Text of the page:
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Business is still about winning

(MoneyWatch) COMMENTARY People are very confused these days. The common mindset is that you need to have lots of things. That's the priority. So you spend first and figure out how to pay for it later.

People are also confused about how to obtain wealth. Capitalism is bad. The killer instinct to beat the pants off the competition and win is shameful. Everybody should be a winner. There are no losers. Everything should be fair and equitable.

Let me tell you something -- that combination is a recipe for disaster if there ever was one. No wonder we're in such bad shape. No wonder a third of Americans have their hands out. They can't afford what they bought and can't earn the money to pay for it.

And now everybody's pointing fingers. It's the 1 percent that did this to us. It's corporate America's fault. It's the government's fault. It's the left. It's the right. No. It's our fault. It's our country, and it's our fault.

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Let me tell you a little story so we can make some sense of all this.

Growing up, we didn't have much. We lived in a tiny apartment in Brooklyn. We had an old mono "Hi-Fi" record player, a portable radio, and a pitifully small black and white TV. We had one phone in the kitchen. Our first color TV was a hand-me-down from my uncle. So was my first car. Yes, the same uncle.

I didn't feel like I needed a lot because I was a kid. I had other things on my mind. I mostly wanted to do well in school, be good at sports, make friends, and get girls (not necessarily in that order).

Fast forward to today. Now, I'm all about staying healthy, making more money than I spend, spending more time having fun, and being outdoors as much as possible. Why the last one? I guess growing up in that apartment made me a little claustrophobic.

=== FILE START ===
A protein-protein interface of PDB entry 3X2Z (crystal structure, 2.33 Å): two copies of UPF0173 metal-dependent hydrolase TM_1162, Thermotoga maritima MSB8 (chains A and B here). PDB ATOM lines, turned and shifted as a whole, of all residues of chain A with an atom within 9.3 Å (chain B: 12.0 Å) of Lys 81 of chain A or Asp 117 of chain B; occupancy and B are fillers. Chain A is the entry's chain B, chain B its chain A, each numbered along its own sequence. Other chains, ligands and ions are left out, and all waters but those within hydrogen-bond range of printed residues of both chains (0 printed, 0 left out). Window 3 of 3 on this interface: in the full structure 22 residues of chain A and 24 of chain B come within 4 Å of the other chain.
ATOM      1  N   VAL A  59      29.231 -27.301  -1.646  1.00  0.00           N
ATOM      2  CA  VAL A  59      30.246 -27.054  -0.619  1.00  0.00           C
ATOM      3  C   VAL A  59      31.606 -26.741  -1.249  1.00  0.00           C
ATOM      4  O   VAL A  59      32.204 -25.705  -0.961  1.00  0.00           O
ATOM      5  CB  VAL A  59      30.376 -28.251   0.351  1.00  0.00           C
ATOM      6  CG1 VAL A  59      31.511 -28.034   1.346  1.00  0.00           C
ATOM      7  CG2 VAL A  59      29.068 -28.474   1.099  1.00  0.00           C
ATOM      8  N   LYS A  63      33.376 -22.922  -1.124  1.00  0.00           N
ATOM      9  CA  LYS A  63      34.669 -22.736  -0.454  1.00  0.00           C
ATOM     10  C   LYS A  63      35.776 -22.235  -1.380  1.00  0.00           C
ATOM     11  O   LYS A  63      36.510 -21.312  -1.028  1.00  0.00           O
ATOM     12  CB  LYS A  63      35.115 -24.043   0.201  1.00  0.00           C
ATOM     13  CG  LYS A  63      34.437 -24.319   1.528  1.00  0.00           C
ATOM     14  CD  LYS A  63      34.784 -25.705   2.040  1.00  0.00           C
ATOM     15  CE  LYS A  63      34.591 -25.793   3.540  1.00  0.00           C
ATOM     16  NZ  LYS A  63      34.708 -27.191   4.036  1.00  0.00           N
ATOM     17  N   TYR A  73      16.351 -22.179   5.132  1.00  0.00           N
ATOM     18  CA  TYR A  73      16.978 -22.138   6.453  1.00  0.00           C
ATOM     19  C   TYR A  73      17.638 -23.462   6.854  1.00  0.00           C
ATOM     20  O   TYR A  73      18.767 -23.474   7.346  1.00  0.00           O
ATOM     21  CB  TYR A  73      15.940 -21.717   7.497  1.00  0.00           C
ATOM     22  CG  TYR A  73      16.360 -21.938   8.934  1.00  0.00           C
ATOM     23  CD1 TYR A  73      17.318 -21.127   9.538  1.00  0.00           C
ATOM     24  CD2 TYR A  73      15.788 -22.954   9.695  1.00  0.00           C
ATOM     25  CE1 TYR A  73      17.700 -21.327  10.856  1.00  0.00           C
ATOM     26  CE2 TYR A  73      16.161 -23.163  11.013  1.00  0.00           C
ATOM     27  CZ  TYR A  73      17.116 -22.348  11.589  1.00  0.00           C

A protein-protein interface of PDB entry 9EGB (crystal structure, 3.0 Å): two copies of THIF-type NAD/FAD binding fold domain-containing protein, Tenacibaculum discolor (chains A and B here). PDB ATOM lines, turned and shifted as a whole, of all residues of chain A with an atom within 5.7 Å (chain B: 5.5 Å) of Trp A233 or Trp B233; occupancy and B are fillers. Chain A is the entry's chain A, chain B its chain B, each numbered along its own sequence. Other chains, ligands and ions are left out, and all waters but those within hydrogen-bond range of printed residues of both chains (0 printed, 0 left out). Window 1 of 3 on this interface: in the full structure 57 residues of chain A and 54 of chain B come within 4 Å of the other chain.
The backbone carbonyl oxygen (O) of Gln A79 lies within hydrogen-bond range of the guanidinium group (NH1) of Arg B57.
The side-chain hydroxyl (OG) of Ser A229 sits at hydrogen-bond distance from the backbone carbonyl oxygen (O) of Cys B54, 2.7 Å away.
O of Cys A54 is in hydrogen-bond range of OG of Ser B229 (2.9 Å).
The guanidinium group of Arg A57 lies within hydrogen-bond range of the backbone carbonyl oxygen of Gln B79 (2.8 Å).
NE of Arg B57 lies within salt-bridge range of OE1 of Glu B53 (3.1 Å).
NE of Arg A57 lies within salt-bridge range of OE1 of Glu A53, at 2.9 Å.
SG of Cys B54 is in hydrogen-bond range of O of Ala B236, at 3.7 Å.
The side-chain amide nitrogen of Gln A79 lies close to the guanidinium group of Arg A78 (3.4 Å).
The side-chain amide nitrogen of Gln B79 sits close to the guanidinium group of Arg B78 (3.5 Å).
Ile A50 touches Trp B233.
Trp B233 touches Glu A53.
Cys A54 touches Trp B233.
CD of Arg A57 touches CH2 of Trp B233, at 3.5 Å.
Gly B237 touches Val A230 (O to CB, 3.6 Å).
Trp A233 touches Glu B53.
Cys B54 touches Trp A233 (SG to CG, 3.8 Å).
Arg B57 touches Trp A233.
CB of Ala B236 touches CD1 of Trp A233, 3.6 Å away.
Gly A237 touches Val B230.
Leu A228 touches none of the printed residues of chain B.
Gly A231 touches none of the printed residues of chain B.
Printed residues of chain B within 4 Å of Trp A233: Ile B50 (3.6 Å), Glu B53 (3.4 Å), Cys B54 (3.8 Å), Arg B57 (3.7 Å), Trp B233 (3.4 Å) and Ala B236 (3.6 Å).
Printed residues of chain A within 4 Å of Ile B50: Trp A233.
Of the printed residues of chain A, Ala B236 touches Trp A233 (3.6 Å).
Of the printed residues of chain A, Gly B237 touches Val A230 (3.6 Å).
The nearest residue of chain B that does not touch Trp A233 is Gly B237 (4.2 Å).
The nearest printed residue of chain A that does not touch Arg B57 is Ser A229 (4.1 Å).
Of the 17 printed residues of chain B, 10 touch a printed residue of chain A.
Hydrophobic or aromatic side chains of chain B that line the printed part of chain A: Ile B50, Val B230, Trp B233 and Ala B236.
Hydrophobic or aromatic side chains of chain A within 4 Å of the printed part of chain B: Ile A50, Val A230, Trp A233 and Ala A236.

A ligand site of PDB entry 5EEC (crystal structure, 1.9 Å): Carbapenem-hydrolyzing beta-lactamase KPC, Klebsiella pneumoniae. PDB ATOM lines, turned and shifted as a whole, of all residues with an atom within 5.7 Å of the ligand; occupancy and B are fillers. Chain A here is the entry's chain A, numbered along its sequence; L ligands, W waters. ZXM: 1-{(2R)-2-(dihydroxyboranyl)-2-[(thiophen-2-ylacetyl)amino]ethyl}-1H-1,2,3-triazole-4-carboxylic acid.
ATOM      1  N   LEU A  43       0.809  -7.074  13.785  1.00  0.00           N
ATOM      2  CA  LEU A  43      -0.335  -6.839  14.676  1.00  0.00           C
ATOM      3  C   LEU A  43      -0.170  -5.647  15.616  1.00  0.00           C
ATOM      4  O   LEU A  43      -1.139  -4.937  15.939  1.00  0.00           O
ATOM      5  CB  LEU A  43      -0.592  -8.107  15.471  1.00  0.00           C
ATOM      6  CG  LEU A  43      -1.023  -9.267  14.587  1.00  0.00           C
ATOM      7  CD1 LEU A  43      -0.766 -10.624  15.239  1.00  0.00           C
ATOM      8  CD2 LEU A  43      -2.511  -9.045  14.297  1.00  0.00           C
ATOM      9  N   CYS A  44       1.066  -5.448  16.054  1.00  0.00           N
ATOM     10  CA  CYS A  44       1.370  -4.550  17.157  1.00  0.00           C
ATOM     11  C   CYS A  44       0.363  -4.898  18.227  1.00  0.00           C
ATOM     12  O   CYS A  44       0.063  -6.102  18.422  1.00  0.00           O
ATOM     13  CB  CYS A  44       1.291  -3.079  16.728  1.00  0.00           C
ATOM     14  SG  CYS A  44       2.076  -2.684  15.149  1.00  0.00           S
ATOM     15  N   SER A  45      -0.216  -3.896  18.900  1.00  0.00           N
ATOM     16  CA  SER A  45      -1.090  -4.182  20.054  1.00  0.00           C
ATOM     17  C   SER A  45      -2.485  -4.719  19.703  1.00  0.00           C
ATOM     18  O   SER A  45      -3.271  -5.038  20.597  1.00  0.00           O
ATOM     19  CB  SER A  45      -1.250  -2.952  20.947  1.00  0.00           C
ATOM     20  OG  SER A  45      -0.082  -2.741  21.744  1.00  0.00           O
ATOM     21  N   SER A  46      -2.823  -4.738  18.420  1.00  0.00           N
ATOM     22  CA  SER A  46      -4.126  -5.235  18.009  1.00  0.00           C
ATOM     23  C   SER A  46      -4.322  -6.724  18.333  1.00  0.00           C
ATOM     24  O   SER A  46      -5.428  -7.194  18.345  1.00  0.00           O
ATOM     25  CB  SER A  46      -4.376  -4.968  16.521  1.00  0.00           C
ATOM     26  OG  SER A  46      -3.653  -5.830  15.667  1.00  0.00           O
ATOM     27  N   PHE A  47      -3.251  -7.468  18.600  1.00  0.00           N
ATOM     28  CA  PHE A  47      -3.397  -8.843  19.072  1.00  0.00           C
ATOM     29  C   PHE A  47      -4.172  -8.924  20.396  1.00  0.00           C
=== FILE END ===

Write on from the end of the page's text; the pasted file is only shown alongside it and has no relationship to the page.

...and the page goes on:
Anyway, for the decades in between those two opposing sets of priorities, during my 20s, 30s, and 40s, I mostly wanted to do one thing: win. I guess you could say I had a killer instinct. Not that I'm a violent person. Not at all. It was results I was after. Accomplishing things. Achieving things. You know, winning.

And contrary to the everybody's a winner, capitalism is evil, everybody get together and sing Kumbaya culture we live in, there was absolutely nothing wrong with that.

Without that killer instinct, I wouldn't be where I am today because business is all about winning. There's always competition, markets are primarily a zero sum game, and like it or not business is a lot like war in many respects. So every equation has a winner and a bunch of losers. And the way I chose to get ahead is to be on the winning side of the equation when in mattered most.

Don't get me wrong. There are other ways to get ahead. Just take my old college roommate, for example. He's a pretty mellow, laid-back, middle of the road, and a little left-leaning sort of guy. He and his wife work hard, have great careers, have an awesome family, and are in very good shape for retirement, when the time comes.

No killer instinct there but, you know, we do have one very important thing in common. Neither of us have ever lived beyond our means, we've both always been fiscally responsible, and as a result we both have a lot to show for it. Unfortunately, I can't say the same about everyone I know.

So here's the thing. If you want to get ahead, you've got to work hard and not live beyond your means. You've got to be fiscally responsible. That's a given. That alone makes you part of an ever-shrinking minority, these days. It's sad, but it's also true.

Beyond that, you can have a killer instinct or not, it really doesn't matter. Some say slow and steady wins the race, but in my experience, either way will get you to the finish line.

There's just one more thing. The reason why I no longer have that killer instinct, the only downside of focusing on winning, is that you can lose sight of what you're doing it for. Luckily for me, I got off that treadmill in time. Balance was restored. Looking back, I can see that everything happened as it should have. And so I have no regrets.

And you know what? My college roommate feels exactly the same way.

Image courtesy of Flickr user Indywriter

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